Keeping Kids at the Center

June 13, 2022

Keeping Kids at the Center

By Adesha Armstrong

Adesha Armstrong, founder and operator of Early Adventures in-home family child care center in Florissant, MO. Photo by Nyara Williams.


This kind of work we do? It isn't about us—it's about the kids. If we’re not holding kids at the center, then how can we truly serve them and play a pivotal part in shaping these future leaders? 


I’ve been educating long before I knew what an educator was. I’m older than my brother by eleven months, and ever since he arrived I’ve been a nurturing little spirit. I taught him his ABCs, his numbers, his colors, and his shapes. 


My grandmother tells me that when I was in Head Start, I would take over the classroom. I would regularly read books to the other children, even though I was still learning to read myself. I’d just interpret the pictures and read the words that I recognized, and when I encountered a word I didn’t know I’d pause and say, “Okay, well I’ll have our teachers go over that one.” Then I’d just keep going. 


As I got older, kids continued to be drawn to me. And I continued to enjoy nurturing and pouring into people younger than myself! It’s hard to explain, but I’ve just always had a way with children. 


Even in the family child care program that I run now, Early Adventures, my little graduates don’t want to leave me, and their parents don’t want them to leave either. “Miss Adesha, we love you. Can you please do kindergarten, too?” I remember how I started out in a full-time pre-med program at UMSL after high school, and then switched to school for early childhood education (ECE) at STLCC. It was a choice that many people didn’t understand, but I did. I am meant to pour into these young ones–it’s where I truly flourish. Here at my center, I know that I am doing exactly what I’m supposed to be doing: providing the quality of experience that I want for every child and every family.


Adesha leads an animal dice game that teaches motor skills, numbers, and gets the morning sillies out. Photo by Nyara Williams.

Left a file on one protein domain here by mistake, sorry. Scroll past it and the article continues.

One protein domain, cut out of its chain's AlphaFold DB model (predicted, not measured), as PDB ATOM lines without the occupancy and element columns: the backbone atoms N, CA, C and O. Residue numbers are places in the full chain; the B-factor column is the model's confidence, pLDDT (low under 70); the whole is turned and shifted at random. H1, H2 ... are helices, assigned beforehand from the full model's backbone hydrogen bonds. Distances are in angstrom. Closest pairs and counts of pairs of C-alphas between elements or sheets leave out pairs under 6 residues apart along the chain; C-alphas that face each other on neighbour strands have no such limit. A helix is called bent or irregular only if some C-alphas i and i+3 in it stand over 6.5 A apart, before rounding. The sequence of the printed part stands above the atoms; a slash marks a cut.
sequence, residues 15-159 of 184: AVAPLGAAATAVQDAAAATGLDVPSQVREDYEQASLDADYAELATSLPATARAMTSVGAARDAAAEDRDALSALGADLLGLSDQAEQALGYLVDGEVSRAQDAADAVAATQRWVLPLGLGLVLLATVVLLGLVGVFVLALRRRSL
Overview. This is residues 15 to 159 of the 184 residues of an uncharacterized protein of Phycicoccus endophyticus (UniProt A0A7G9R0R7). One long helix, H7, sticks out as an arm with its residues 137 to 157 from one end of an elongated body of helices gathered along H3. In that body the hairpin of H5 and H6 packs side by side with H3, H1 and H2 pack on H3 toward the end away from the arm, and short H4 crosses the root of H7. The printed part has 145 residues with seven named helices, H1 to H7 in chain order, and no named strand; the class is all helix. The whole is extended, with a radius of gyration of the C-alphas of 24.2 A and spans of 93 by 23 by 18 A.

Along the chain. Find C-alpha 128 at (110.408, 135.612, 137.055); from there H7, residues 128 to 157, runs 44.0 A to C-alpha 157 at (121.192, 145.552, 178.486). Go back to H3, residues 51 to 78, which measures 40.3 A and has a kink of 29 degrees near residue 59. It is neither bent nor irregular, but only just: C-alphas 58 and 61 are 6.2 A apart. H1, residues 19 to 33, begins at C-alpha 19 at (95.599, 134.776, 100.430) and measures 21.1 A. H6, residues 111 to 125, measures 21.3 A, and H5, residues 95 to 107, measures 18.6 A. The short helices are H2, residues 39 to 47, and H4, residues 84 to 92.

A message one of my ECE professors said still makes a strong impression on me. In his class, he always made sure to remind us of why we were there, and to keep the children at the center. “This kind of work we do?” he’d say, “It isn’t about us. It’s always about the kids. We have to keep the children at the center of what we do, because if you’re not really in this for the kids, then how can you really serve in shaping these future leaders? If you’re choosing this work because you think it is easier, for reputation, or some other personal reason, then this work is in vain.”


I am licensed to work with children that are 2-10 years old, and I know how crucial this age is for shaping major skills. How to interact with other children and adults, how to develop relationships, learn problem-solving and coping skills, and just the ability to learn in general. It’s so much more than learning ABCs and 1-2-3s. We are literally shaping their physical, social, and mental wellbeing, and laying the foundation for the rest of these children’s lives. 

At Early Adventures, I take so much pride in my program because I’m not just focused on what they’re learning, but how they’re learning and how I can best support them in their full human development. 


Early Adventures currently serves ten children from eight families. “I would love to hire another full-time staff person to be able to serve even more families in the area,” says Adesha. Photo by Nyara Williams.


I had never really thought about advocacy work. As the sole operator of my in-home family care center, I had the mindset of, “I’m just a family care provider.” I knew there were major systemic issues at hand that make ECE work much more of a struggle, but what could I do about them? I was being supportive of my families in the fullest ways I knew how, and I didn’t yet know that more was possible.

I had always thought that it would be great to have a group of ladies in the field getting together and helping each other, but I had no idea that it already existed! Luckily, one day a couple friends of mine invited me to a gathering for ECE advocacy work happening in the community. I started meeting people who had similar passions, and I learned of work happening through WEPOWER. Work like the creation of the ECE Playbook (a community-designed roadmap to creating affordable and high-quality ECE in the St. Louis region), and the Power-Building Academy program (PBA) for leading community policy change. I started getting involved.